Cabinet Member John Fuller, still struggling with his bathroom acoustic told us how the need for SEN Transport continues to rise significantly. 160 pupils up to 260 since the end of the first lockdown.

Cabinet Member Alex Sawyer referred to our “year of pain and sorrow and adversity” but “we are a plucky nation and will keep buggering on”. He heaped praise on the vaccination programme. “Where would we be if we had an anti-private sector government where Nanny knows best?” Probably working alongside Cuba, Venezuela and North Korea he suggested.

In a wife pleasing comment Councillor Sawyer (Communities) said that the Police is “not an aggressive arm of the state”.

What any part of his speech had to do with the Medium Term Financial Strategy I have no idea and who has been the biggest advocate of the Nanny State? Our current Government and its predecessors.

Councillor Craske (Environment and Leisure) was proud of the Council’s response to Covid but was another Cabinet Member who had almost forgotten what the subject matter was supposed to be. He spoke only of parks, litter, libraries, allotments, highways maintenance and the cinema before slipping in a claim that “investments are going up”.

Councillor French’s internet had been going off and on and was able to say very little but intriguingly referred to coming to the end of his term with the Cabinet.

Councillor Stefano Borella (Slade Green & North End) referred to Councillor Craske’s extra [highways] expenditure. Wasn’t the expenditure actually less than it was last year he asked.

The Finance Director confirmed that there had been a £400,000 reduction in the revenue budget but the Capital budget is increased. Overall highways is going down by £85,000 and this year was down by £986,000 on last year.

Labour Leader Daniel Francis said that 99% of Councils did not need a Capitalisation Order, not Havering, not Bromley, not Dartford, not Sevenoaks. They all had bad Covid too so why Bexley?

It was to keep the reserves up which probably doesnְ’t answer the kernel of the question. The Finance Director continued to support the Order.

Councillor Leaf demanded the last word and it was to criticise the Labour Leader. “He doesn’t understand budgets.” The diatribe continued for four and a bit minutes but it was the same old bile. He may well have pulled a still living rabbit out of the black hat and some congratulations may be due but why not leave it at that instead of saying “under Labour Council Tax would be twice as high” and going on about Labour wanting to spend even more of the reserves. Instead he constantly demeans himself?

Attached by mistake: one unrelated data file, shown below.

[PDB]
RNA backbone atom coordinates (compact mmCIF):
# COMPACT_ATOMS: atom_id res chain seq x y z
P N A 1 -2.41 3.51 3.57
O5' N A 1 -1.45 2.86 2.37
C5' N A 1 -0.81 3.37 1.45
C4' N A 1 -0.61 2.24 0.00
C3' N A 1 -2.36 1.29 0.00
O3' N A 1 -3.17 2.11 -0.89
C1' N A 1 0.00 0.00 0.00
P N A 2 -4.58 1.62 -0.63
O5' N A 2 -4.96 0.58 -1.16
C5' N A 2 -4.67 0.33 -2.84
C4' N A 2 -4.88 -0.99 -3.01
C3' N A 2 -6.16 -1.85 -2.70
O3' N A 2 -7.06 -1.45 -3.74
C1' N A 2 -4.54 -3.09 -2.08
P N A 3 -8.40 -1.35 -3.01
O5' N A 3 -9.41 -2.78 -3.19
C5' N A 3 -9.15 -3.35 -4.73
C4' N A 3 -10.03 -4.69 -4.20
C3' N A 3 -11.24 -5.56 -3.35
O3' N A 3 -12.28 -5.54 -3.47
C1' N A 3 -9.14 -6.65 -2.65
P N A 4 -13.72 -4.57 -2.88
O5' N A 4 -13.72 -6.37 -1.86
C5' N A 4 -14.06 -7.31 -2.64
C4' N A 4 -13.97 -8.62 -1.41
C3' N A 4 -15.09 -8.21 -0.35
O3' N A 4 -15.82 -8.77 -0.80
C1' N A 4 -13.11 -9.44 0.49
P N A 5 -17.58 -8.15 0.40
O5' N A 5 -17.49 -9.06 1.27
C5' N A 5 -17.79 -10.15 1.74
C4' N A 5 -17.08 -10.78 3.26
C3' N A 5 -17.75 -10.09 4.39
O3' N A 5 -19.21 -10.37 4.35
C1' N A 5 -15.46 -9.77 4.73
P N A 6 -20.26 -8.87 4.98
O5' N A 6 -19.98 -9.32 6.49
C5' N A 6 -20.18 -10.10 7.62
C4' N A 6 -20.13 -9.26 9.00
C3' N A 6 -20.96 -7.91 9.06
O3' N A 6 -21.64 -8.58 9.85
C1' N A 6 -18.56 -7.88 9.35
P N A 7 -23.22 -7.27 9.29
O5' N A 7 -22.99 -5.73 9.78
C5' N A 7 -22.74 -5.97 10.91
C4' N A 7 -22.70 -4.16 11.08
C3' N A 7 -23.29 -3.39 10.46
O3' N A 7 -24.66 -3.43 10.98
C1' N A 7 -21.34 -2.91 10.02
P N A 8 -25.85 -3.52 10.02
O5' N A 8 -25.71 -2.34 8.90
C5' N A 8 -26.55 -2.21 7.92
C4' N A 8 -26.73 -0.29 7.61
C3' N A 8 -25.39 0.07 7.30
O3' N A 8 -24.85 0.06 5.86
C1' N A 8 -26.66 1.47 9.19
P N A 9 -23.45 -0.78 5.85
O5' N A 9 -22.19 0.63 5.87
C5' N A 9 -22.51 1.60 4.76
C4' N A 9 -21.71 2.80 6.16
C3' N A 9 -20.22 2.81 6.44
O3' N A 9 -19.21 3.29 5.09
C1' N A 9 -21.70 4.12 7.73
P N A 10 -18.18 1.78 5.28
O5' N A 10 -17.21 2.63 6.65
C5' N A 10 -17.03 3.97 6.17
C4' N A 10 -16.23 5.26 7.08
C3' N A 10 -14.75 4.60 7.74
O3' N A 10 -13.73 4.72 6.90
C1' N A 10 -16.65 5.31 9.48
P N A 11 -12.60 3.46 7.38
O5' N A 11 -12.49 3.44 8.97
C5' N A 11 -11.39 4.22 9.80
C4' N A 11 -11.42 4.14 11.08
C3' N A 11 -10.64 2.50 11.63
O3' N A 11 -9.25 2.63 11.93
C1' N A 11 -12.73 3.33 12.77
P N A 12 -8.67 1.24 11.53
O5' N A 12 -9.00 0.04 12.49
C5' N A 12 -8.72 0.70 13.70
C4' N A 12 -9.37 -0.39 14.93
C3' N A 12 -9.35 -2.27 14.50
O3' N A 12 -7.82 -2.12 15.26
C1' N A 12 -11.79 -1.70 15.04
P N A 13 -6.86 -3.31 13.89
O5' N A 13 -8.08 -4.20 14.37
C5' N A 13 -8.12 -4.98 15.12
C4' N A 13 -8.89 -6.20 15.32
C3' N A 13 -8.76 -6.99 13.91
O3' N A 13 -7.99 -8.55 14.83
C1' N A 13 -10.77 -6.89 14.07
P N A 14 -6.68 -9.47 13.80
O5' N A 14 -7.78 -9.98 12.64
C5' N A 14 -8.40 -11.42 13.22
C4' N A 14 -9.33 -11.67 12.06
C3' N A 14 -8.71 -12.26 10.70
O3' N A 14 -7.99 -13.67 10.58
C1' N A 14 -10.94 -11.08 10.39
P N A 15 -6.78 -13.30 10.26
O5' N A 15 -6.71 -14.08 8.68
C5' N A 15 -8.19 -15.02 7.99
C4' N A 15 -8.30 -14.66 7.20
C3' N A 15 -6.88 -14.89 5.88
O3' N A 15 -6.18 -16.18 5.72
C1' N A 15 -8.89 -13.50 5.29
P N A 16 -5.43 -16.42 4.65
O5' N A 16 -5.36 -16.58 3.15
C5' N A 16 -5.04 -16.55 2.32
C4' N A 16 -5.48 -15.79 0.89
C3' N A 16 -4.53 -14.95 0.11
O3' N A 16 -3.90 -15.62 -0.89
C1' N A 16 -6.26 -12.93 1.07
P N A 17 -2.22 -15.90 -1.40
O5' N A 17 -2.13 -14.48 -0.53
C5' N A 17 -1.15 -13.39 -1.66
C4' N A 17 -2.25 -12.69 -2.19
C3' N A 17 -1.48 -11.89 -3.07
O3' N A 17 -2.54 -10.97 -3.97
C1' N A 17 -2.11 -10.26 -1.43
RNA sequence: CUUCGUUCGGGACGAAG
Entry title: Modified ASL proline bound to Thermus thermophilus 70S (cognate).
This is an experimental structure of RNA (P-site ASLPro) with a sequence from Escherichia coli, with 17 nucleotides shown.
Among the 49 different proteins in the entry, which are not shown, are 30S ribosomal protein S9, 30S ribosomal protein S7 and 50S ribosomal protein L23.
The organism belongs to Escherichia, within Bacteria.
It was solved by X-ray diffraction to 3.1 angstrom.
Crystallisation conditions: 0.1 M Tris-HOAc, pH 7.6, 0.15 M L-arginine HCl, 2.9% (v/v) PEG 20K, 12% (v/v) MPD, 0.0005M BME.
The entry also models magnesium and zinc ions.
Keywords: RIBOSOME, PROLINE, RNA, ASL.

24 February (Part 1) - Readers of a feather

It doesn’t seem to matter how far I go towards being deliberately provocative towards Prime Minister Johnson and his cronies to see if anyone comes to his defence, but no one stirs.

All I got yesterday was “I thought vaccination was the way forward but he is scared of his own shadow and his idiotic advisers” and “the cretin needs to be brought down but if you believe the polls he has successfully scared the gullible witless”.

I had to go into some business premises today. The notice on the door said I must have a Track and Trace App on my phone and sanitise my hands on the way in and on the way out. I wore a mask but I had picked up the wrong one and the elastic was all limp, but I didn’t do any of those things.

Half an hour later I picked up my car from its service and they sanitised the key but the car was a dirty as when I took it in, I had told them I didn’t want the complimentary valet.

 

23 February (Part 4) - Cabinet report

CabinetThe Cabinet webcast ran through uninterrupted this time so I am now listening to it for a third time. A number of enlightening figures came out of it.

A hoarse sounding Council Leader reiterated that the Capitalisation Order would only be used “If we really need to” and then handed over to the Finance Director. His report was for the period up to the end of December 2020 but he forecast “an adverse variance of £3·6 million” by the end of March. £612,000 due to Covid and £3 million on regular things. That’s an improvement of £1·6 million overall since his last report, £330k. of it being Covid.

Temporary accommodation remains the biggest problem. £2·7 million out of the 3·6.